Succinct And Tangible Connections

The Berry Farming Program at St. Catharine College is working hard to “[d]raw succinct and tangible connections between education and communities and the land.”[1] Recent publications illustrate this effort.

On February 7, 2016, Religion and Ethics Newsweekly featured PBS correspondent Judith Valente’s interviews with SCC students and faculty, Mary Berry, and Dominican Sister Claire McGowan. This segment offers a glimpse at how “an ethical and spiritual relationship to land stewardship [is] the center point, not something out on the periphery” of the Berry Farming Program.[2]

On February 9, 2016, The Whole Horse Project: An Editorial Collective published part 1 of 2 of BFP Coordinator Dr. Leah Bayens’s article “‘A Way of Thought Based on Land’: Institutionalizing Agrarian Thought.” Below, you’ll find an excerpt of this piece about the prospects and perils of institutional agrarianism.

SCC professor Dr. Tara Tuttle responded to this article in “Flint and the Need for Institutional Affection.” Dr. Tuttle offers a thoughtful assessment of the prospects for institutionalizing agrarian thought–and the travesties that result from a dearth of neighborly affection. Using the Flint water poisoning as a case study, she asks:

“Could Michigan Governor Rick Snyder (R) have supported the decisions of the emergency manager responsible for Flint’s polluted water supply—the decision to switch from a safe water source to a polluted one—if he were exposed to agrarian values at some point during his path to higher education? Optimistically, perhaps naively, I think he could not.”[3]

We hope you’ll take time to read and view these pieces.

Excerpt from ‘A Way of Thought Based on Land’: Institutionalizing Agrarian Thought

Dr. Leah Bayens

The Whole Horse Project

February 9, 2016

Before I ever met him, Wendell Berry had already influenced some of my most deeply held beliefs. This is not particularly novel. People from across the country and further afield say the same of their experience reading this Kentucky farmer and writer’s essays, fiction, and poetry. His aficionados run the gamut: farmers, teachers, writers, women religious, monks, economists, gardeners, shopkeepers, journalists, heiresses, artists, researchers of all stripes, community organizers, doctors, cooks, ascetics, distillers, lawyers, politicians, conservationists, preservationist, wilderness advocates, and even the President of the United States[4] and the Prince of Wales.[5]

Visitors to Berry’s Henry County, Kentucky, farm lay out their personal and philosophical quandaries, seeking his advice on farming practices and on peaceable ways in the presence of fear. Colleges and universities grant him honorary degrees, citing, as Duke University did, their admiration for Berry’s “respect for the land, love of community, and the stewardship of creation,” as well as his “belief that industrialization poses a threat to the natural world.”[6] The U.S. government bestows on him the nation’s highest honors, recognizing his persistence as “a great contrary to the compromises others take in stride” and his defense of “what is being lost to the forces of modernization.”[6] Economists look to him for counsel about how to reunite ecology and economy through oikos, home, or as Berry puts it, “the making of the human household upon the earth: the arts of adapting kindly the many human households to the earth’s many ecosystems and human neighborhoods.”[7]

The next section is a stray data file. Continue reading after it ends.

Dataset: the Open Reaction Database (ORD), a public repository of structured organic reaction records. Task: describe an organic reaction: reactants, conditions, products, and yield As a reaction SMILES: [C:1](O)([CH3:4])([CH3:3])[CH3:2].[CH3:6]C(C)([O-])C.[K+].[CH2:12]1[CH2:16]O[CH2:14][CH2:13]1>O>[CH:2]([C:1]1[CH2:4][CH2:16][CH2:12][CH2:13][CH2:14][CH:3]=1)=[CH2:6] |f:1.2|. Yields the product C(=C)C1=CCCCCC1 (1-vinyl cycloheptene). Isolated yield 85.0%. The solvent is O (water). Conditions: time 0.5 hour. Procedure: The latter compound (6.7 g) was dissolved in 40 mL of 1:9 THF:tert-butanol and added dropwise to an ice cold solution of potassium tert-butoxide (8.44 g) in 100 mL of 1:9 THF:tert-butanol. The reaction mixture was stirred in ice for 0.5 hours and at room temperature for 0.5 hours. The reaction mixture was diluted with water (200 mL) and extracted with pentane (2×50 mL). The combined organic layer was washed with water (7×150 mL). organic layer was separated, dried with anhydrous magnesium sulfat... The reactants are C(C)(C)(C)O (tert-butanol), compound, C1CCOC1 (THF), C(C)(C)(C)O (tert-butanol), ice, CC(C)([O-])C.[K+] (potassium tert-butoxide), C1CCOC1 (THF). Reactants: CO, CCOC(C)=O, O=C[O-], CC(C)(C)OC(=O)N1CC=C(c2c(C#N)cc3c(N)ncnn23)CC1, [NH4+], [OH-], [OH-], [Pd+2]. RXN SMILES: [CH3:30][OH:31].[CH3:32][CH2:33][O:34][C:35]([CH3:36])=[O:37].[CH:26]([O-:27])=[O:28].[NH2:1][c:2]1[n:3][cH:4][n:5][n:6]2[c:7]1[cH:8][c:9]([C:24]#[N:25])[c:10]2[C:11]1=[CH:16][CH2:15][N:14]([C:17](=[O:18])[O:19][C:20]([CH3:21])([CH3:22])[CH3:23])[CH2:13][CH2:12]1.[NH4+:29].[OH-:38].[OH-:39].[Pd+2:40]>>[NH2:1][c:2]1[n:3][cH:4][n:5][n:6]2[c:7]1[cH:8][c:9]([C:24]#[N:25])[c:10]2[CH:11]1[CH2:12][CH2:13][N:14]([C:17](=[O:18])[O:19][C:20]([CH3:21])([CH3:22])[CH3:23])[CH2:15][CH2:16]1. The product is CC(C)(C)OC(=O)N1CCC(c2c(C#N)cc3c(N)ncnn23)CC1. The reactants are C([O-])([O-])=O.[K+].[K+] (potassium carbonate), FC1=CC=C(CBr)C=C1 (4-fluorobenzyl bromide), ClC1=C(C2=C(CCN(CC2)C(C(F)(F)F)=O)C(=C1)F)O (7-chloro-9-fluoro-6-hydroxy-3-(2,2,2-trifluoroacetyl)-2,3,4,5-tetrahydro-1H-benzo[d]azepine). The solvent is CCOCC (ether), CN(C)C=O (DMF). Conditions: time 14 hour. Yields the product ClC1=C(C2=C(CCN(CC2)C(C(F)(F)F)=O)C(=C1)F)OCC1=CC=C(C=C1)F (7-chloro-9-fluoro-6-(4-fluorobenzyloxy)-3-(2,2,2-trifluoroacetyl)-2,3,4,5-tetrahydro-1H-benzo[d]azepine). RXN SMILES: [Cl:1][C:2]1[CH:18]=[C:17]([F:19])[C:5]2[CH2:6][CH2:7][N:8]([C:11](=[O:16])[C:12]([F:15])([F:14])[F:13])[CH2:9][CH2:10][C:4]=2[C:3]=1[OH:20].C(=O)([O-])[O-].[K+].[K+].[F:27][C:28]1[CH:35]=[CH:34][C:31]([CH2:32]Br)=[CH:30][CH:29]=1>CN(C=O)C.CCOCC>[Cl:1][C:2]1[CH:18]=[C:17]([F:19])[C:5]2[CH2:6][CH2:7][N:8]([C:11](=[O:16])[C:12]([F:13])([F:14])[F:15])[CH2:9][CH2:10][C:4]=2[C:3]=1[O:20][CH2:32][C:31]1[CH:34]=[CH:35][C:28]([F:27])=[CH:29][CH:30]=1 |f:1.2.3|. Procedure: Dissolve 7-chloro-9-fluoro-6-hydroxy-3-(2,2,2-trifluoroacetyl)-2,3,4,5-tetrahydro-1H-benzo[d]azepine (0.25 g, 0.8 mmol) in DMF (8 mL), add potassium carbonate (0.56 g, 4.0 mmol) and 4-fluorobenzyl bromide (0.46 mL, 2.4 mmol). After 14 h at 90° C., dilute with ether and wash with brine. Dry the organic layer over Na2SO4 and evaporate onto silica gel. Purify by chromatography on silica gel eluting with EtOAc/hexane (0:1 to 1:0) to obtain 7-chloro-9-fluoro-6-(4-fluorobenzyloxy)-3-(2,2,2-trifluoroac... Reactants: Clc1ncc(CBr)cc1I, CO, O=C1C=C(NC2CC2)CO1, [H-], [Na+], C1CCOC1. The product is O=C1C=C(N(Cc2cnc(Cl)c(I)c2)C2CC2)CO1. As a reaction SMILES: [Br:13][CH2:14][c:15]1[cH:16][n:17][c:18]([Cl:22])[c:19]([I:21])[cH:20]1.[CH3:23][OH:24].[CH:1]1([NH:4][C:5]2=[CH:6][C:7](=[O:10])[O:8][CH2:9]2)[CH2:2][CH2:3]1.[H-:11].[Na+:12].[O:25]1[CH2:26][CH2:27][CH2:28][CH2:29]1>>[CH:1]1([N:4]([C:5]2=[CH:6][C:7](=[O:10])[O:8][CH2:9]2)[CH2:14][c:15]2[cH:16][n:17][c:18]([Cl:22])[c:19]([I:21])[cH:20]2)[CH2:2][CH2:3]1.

In The Unsettling of America: Culture and Agriculture, Berry’s 1977 landmark critique of industrial agriculture, he articulates the crux of the problem then and now:

That one American farmer can now feed himself and fifty-six other people may be, within the narrow view of the specialist, a triumph of technology; by no stretch of reason can it be considered a triumph of agriculture or of culture. It has been made possible by the substitution of energy for knowledge, of methodology for care, of technology for morality. . . .[8]

Berry suggests an alternative standard: “the standard of nature.” [9]Nature’s standard requires that people ask of a place “what nature would permit them to do there, and what they could do there with the least harm to the place and to their natural and human neighbors.”[10]

Words like these made good sense to me. They fomented my decision to help bolster sustainable, ecology-based, civic-minded agriculture. The nature-as-standard concept guided my study of nineteenth-century American and environmental literature toward ecology and agrarian beliefs and practices. Studying my family’s farm informed and deepened this education, as did my work with grassroots groups to uphold the interdependent rights of nature and its human communities. I shared what I learned with my students. I showed them classrooms beyond buildings and campus to make sure they knew how to merge academic and lived experiences.